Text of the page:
You could reduce the final score to a story of starting pitchers. Dallas Keuchel gave up a Yankee Stadium grand slam to DJ LeMahieu, and that was too deep a hole against Nestor Cortes, even if he wasn’t on his game.
But you could also present it as a story about plate discipline. White Sox pitchers issued six walks while striking out three, with Keuchel going 3-0 in those categories. White Sox hitters only drew one walk and a Josh Harrison HBP while striking out 14 times.
That one is a little more compelling, especially when looking at how their last best chance failed to come to fruition. The White Sox’s first two batters reached against Jonathan Loiasiga to start the seventh, with Luis Robert beating a flip to second on what should’ve been a fielder’s choice for José Abreu.
Nothing else happened because what little plate discipline the White Sox possessed eroded, and Loaisiga struck out the side.
Yasmani Grandal chased one:
AJ Pollock chased two:
And Leury García chased three … after getting ahead 2-0.
García probably shouldn’t have hit for himself, either, because Tony La Russa used late scratch Yoán Moncada and Gavin Sheets off the bench with nobody on base in the eighth. But García contributed one of three doubles off Michael King in the White Sox’s two-run sixth the inning before, so that’s probably why he got a chance to do it again.
Meanwhile, Keuchel and the White Sox pitching staff gave up walks that tended to hurt. In the second, Keuchel lost ninth-hitting Aaron Hicks to load the bases to LeMahieu, who unloaded a bases with a fly ball that would’ve been a long out in 29 of 30 parks.
Instead, the Yankees’ lead exploded to 5-0 through two. Then after José Abreu took Cortes deep to left for a three-run shot and a compelling answer in the top of the third, Keuchel walked Anthony Rizzo to start the third, and he came around to score.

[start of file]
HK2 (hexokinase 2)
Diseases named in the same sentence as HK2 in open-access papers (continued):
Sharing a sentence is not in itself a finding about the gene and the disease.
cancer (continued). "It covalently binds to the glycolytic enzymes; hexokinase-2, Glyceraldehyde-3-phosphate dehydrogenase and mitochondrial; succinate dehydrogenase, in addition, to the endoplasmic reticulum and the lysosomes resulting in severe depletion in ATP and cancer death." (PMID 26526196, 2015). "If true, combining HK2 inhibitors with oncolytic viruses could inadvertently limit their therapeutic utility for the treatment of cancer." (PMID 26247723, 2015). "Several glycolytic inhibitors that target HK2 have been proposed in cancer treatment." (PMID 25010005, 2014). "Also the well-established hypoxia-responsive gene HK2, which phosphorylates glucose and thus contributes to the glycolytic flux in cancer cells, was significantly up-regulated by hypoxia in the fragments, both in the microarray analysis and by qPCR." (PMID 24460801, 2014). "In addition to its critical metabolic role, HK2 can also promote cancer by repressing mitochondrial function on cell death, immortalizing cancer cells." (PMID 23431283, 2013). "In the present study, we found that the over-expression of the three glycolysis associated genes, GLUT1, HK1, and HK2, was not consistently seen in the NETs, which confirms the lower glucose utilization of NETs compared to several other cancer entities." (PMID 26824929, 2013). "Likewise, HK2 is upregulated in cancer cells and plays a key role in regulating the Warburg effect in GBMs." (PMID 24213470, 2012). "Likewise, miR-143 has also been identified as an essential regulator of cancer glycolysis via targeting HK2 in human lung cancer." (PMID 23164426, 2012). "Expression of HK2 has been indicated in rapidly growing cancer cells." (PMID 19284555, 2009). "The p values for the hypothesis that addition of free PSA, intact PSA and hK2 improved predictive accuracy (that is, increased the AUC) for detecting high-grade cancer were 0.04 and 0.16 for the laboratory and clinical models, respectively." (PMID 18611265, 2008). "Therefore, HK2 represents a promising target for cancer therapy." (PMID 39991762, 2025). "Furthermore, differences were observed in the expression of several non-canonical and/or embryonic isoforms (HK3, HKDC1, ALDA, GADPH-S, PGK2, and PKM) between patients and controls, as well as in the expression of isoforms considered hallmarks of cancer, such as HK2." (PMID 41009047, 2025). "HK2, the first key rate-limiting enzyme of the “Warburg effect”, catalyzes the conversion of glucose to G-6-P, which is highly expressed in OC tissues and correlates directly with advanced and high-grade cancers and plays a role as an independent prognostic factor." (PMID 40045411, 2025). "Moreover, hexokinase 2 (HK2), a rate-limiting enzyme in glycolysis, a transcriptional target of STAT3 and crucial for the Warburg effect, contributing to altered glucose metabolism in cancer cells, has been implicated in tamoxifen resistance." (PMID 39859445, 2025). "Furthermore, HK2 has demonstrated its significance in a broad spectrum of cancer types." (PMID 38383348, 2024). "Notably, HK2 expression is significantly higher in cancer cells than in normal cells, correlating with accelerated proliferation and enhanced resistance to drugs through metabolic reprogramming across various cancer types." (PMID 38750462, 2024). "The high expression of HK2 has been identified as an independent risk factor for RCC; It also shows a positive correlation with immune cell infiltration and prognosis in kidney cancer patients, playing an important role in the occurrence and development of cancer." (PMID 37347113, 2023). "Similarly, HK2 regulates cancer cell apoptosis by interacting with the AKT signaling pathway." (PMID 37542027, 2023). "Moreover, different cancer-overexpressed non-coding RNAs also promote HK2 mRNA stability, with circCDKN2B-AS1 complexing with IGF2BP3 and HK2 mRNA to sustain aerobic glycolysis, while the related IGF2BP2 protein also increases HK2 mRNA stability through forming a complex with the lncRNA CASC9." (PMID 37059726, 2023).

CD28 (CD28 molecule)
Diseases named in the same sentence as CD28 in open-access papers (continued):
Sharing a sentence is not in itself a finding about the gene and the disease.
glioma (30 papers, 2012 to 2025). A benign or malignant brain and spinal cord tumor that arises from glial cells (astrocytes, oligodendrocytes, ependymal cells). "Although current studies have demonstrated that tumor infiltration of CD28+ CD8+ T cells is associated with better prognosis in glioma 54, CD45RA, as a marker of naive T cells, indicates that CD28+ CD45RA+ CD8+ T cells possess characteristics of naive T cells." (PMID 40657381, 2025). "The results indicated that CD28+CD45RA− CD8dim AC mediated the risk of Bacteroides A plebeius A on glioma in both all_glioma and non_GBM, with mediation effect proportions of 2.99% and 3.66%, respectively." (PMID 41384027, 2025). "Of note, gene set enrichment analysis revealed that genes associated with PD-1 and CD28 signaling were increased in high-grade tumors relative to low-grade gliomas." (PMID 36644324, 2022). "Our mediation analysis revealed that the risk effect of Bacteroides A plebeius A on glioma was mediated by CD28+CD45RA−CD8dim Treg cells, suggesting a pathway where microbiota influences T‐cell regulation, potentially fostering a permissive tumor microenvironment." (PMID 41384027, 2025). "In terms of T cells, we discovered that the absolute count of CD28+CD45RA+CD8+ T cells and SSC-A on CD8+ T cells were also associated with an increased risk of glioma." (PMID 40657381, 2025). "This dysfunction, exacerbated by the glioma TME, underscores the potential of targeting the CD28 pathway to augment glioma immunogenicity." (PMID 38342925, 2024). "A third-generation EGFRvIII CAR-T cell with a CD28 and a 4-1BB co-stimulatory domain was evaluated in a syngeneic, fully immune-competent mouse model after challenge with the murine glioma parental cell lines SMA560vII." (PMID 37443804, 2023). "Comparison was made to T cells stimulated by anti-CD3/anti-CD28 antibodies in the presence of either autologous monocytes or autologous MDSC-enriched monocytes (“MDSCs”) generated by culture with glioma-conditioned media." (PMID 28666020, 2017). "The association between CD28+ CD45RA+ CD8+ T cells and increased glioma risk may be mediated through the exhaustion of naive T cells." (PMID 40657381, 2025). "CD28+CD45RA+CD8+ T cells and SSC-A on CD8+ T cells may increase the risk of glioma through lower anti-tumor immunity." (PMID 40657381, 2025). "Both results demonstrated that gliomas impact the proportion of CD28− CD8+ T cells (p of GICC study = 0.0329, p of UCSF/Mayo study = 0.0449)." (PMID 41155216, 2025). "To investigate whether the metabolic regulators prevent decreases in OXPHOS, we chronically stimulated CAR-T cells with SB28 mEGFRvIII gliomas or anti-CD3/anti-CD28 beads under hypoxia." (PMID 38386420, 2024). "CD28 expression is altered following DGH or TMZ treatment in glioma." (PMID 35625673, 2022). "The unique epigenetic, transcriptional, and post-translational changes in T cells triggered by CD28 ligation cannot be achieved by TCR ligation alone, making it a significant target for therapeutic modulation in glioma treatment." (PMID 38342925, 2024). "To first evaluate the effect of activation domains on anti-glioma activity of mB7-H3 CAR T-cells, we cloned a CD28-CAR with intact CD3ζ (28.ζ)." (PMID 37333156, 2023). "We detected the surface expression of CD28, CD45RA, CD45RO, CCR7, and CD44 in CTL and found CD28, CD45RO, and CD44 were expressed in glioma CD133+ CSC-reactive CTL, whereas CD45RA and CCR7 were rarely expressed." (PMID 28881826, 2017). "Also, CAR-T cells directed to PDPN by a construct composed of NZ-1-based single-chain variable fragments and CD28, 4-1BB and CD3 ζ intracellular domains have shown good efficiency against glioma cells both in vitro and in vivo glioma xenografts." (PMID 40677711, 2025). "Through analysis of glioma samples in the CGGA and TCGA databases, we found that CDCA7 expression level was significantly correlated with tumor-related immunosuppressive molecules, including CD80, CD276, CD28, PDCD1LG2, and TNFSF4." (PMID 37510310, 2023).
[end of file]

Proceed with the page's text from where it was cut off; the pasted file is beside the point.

José Ruiz dealt with the same issue in the sixth. He walked eight-hitting Kyle Higashioka to open the inning, and he came around to score four batters later for the game’s final run.
It wasn’t a bad game for the White Sox offense. They outhit the Yankees 11-8, and out extra-base-hit their counterparts 4-1. They also played some excellent defense, with Luis Robert making a long running catch in center, and Tim Anderson reversing course to flag down a grounder after initially moving to cover second with a runner in motion.
But they can swing themselves out of a rally, and that becomes especially pronounced when they play against a team that seldom gives away individual at-bats, much less entire innings.
*Josh Donaldson once again found himself at the center of White Sox disgust. After dropping a knee on Tim Anderson’s arm and shoving him off the bag last series, he exchanged words with Anderson after the third inning, and then had a heated dialogue at the plate with Yasmani Grandal, which caused benches to clear. The rest of the game was played without incident.
*Reynaldo López accounted for two of the White Sox’s three strikeouts in his inning of work, during which he threw the fastest pitch of his career (100.0 mph).
*Keuchel gave up six runs over four innings, so his ERA rose to 6.60.